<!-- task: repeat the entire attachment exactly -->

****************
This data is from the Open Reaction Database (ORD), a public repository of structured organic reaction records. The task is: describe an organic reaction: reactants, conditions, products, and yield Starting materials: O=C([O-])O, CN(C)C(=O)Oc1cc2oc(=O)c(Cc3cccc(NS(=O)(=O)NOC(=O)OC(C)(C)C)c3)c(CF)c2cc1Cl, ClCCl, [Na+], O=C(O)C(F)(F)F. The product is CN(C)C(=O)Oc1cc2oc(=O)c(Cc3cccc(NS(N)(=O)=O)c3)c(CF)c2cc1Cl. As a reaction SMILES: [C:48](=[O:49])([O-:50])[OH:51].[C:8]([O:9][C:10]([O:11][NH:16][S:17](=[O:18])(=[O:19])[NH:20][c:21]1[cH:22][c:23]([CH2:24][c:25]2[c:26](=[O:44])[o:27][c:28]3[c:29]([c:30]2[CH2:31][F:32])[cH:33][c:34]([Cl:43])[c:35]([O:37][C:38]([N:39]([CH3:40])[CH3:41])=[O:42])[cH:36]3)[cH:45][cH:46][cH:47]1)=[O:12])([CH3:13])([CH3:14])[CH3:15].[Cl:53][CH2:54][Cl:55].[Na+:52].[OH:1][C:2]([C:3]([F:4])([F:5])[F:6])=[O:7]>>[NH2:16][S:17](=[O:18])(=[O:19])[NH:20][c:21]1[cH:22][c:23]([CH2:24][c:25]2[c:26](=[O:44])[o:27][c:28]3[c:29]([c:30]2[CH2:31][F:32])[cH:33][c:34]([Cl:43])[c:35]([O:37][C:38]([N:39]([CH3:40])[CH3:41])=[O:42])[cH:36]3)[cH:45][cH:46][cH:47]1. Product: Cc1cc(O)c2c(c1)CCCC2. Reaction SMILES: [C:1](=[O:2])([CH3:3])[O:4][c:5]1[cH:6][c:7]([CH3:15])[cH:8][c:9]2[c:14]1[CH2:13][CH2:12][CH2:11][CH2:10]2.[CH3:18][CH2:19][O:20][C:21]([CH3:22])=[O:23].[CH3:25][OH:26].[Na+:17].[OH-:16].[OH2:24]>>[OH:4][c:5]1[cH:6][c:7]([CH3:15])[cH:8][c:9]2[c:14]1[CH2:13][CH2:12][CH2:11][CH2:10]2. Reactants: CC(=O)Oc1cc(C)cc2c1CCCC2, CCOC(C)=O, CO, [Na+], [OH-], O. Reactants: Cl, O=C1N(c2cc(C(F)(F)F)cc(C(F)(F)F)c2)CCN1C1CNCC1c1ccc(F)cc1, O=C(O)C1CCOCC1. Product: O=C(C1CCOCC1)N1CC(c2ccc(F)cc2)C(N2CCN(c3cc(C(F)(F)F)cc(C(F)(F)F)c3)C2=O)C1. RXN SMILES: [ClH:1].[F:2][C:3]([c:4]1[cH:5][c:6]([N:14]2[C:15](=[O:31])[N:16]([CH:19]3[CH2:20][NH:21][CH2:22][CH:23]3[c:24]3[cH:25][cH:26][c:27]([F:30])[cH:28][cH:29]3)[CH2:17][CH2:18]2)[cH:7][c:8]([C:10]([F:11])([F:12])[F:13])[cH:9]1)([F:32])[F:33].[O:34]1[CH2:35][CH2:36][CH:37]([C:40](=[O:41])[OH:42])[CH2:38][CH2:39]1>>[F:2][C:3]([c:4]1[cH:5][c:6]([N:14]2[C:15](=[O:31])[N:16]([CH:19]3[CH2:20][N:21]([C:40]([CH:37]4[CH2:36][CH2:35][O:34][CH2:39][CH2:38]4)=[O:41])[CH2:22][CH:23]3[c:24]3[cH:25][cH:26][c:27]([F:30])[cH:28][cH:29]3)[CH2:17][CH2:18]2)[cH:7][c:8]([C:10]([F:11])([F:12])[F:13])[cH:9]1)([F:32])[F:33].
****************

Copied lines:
This data is from the Open Reaction Database (ORD), a public repository of structured organic reaction records. The task is: describe an organic reaction: reactants, conditions, products, and yield Starting materials: O=C([O-])O, CN(C)C(=O)Oc1cc2oc(=O)c(Cc3cccc(NS(=O)(=O)NOC(=O)OC(C)(C)C)c3)c(CF)c2cc1Cl, ClCCl, [Na+], O=C(O)C(F)(F)F. The product is CN(C)C(=O)Oc1cc2oc(=O)c(Cc3cccc(NS(N)(=O)=O)c3)c(CF)c2cc1Cl. As a reaction SMILES: [C:48](=[O:49])([O-:50])[OH:51].[C:8]([O:9][C:10]([O:11][NH:16][S:17](=[O:18])(=[O:19])[NH:20][c:21]1[cH:22][c:23]([CH2:24][c:25]2[c:26](=[O:44])[o:27][c:28]3[c:29]([c:30]2[CH2:31][F:32])[cH:33][c:34]([Cl:43])[c:35]([O:37][C:38]([N:39]([CH3:40])[CH3:41])=[O:42])[cH:36]3)[cH:45][cH:46][cH:47]1)=[O:12])([CH3:13])([CH3:14])[CH3:15].[Cl:53][CH2:54][Cl:55].[Na+:52].[OH:1][C:2]([C:3]([F:4])([F:5])[F:6])=[O:7]>>[NH2:16][S:17](=[O:18])(=[O:19])[NH:20][c:21]1[cH:22][c:23]([CH2:24][c:25]2[c:26](=[O:44])[o:27][c:28]3[c:29]([c:30]2[CH2:31][F:32])[cH:33][c:34]([Cl:43])[c:35]([O:37][C:38]([N:39]([CH3:40])[CH3:41])=[O:42])[cH:36]3)[cH:45][cH:46][cH:47]1. Product: Cc1cc(O)c2c(c1)CCCC2. Reaction SMILES: [C:1](=[O:2])([CH3:3])[O:4][c:5]1[cH:6][c:7]([CH3:15])[cH:8][c:9]2[c:14]1[CH2:13][CH2:12][CH2:11][CH2:10]2.[CH3:18][CH2:19][O:20][C:21]([CH3:22])=[O:23].[CH3:25][OH:26].[Na+:17].[OH-:16].[OH2:24]>>[OH:4][c:5]1[cH:6][c:7]([CH3:15])[cH:8][c:9]2[c:14]1[CH2:13][CH2:12][CH2:11][CH2:10]2. Reactants: CC(=O)Oc1cc(C)cc2c1CCCC2, CCOC(C)=O, CO, [Na+], [OH-], O. Reactants: Cl, O=C1N(c2cc(C(F)(F)F)cc(C(F)(F)F)c2)CCN1C1CNCC1c1ccc(F)cc1, O=C(O)C1CCOCC1. Product: O=C(C1CCOCC1)N1CC(c2ccc(F)cc2)C(N2CCN(c3cc(C(F)(F)F)cc(C(F)(F)F)c3)C2=O)C1. RXN SMILES: [ClH:1].[F:2][C:3]([c:4]1[cH:5][c:6]([N:14]2[C:15](=[O:31])[N:16]([CH:19]3[CH2:20][NH:21][CH2:22][CH:23]3[c:24]3[cH:25][cH:26][c:27]([F:30])[cH:28][cH:29]3)[CH2:17][CH2:18]2)[cH:7][c:8]([C:10]([F:11])([F:12])[F:13])[cH:9]1)([F:32])[F:33].[O:34]1[CH2:35][CH2:36][CH:37]([C:40](=[O:41])[OH:42])[CH2:38][CH2:39]1>>[F:2][C:3]([c:4]1[cH:5][c:6]([N:14]2[C:15](=[O:31])[N:16]([CH:19]3[CH2:20][N:21]([C:40]([CH:37]4[CH2:36][CH2:35][O:34][CH2:39][CH2:38]4)=[O:41])[CH2:22][CH:23]3[c:24]3[cH:25][cH:26][c:27]([F:30])[cH:28][cH:29]3)[CH2:17][CH2:18]2)[cH:7][c:8]([C:10]([F:11])([F:12])[F:13])[cH:9]1)([F:32])[F:33].